Although PC makers have been reporting a consumer meltdown in fourth-quarter U.S. demand, the desktop, notebook, and Intel-based server market ended the year with a bang in Latin America. According to IDC, 2000 was the best year on record with over 7.7 million units shipped in the region for a total value of $9.29 billion.
As a dot-"calm" spread across the NASDAQ in the United States, many companies began to focus on lower prices and aggressive financing options for the Latin American consumer. These proved to be the necessary ingredients to pique the interest of the 500 million potential purchasers in the region. Multinationals, as well as the ever-present white box assemblers, saw their shipments soar this year as the desktop market grew 27% year-over-year, while notebooks posted gains of nearly 52%.
"Although the fourth quarter was a bit lower than we had expected, the year ended on a very positive note, and few vendors should have complaints with their performance in Latin America," said Jay Gumbiner, PC market analyst for IDC Latin America.
Compaq remained the region's leader; its market share for desktops and notebooks increased from 17.3% in 1999 to 19.1%, buoyed by its flagship Presario desktop. Although IBM began the year with some logistical problems, it improved greatly in the second half of the year and appears to be well- poised for future growth. Hewlett-Packard, fresh on the heels of its reorganization by CEO Carly Fiorina, expanded its market share in the region and is now a formidable competitor to any desktop vendor with its fast-growing Pavilion line. "If Hewlett-Packard were to launch this product in Brazil or Argentina with the same success they've had in Mexico, I think they could easily become the #2 vendor in the region almost overnight," Gumbiner said.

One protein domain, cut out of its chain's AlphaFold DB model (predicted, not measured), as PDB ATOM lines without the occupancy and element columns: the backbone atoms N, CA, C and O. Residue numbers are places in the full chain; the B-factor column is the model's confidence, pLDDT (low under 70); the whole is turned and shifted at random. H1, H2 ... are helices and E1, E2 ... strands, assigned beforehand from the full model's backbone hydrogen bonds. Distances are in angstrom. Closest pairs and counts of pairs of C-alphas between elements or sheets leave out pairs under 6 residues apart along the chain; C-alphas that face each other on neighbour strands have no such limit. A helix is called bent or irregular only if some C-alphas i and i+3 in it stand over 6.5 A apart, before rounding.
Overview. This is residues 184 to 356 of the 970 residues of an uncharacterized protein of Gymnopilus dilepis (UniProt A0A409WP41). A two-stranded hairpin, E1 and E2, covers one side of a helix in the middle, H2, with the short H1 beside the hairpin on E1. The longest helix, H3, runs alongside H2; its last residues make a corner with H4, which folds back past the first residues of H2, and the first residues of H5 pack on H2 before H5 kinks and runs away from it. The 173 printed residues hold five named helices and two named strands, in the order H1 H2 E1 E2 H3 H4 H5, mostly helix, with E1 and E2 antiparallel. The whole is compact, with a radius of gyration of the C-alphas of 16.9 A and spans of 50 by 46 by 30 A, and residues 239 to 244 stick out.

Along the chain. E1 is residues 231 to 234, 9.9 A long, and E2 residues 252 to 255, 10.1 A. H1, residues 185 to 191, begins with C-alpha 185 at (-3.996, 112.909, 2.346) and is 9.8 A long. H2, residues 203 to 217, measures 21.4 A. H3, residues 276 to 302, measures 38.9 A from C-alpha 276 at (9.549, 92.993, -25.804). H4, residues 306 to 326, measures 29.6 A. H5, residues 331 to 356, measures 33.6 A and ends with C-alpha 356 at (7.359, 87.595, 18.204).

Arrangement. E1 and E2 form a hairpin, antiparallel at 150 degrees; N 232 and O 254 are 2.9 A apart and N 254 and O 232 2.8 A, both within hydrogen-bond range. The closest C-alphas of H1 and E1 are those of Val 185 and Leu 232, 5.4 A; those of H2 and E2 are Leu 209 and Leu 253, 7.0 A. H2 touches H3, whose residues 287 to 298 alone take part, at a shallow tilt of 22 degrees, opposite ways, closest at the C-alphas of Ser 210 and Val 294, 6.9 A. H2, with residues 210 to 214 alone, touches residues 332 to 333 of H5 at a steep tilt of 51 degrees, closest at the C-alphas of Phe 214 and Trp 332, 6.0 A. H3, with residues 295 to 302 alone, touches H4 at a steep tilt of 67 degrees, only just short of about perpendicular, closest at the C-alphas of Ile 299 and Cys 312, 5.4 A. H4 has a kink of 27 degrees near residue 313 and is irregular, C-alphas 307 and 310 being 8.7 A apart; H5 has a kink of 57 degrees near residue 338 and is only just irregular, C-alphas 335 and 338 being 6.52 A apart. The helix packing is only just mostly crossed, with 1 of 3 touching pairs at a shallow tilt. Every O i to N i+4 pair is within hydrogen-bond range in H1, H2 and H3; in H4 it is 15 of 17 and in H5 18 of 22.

For more information at http://la.idc.com.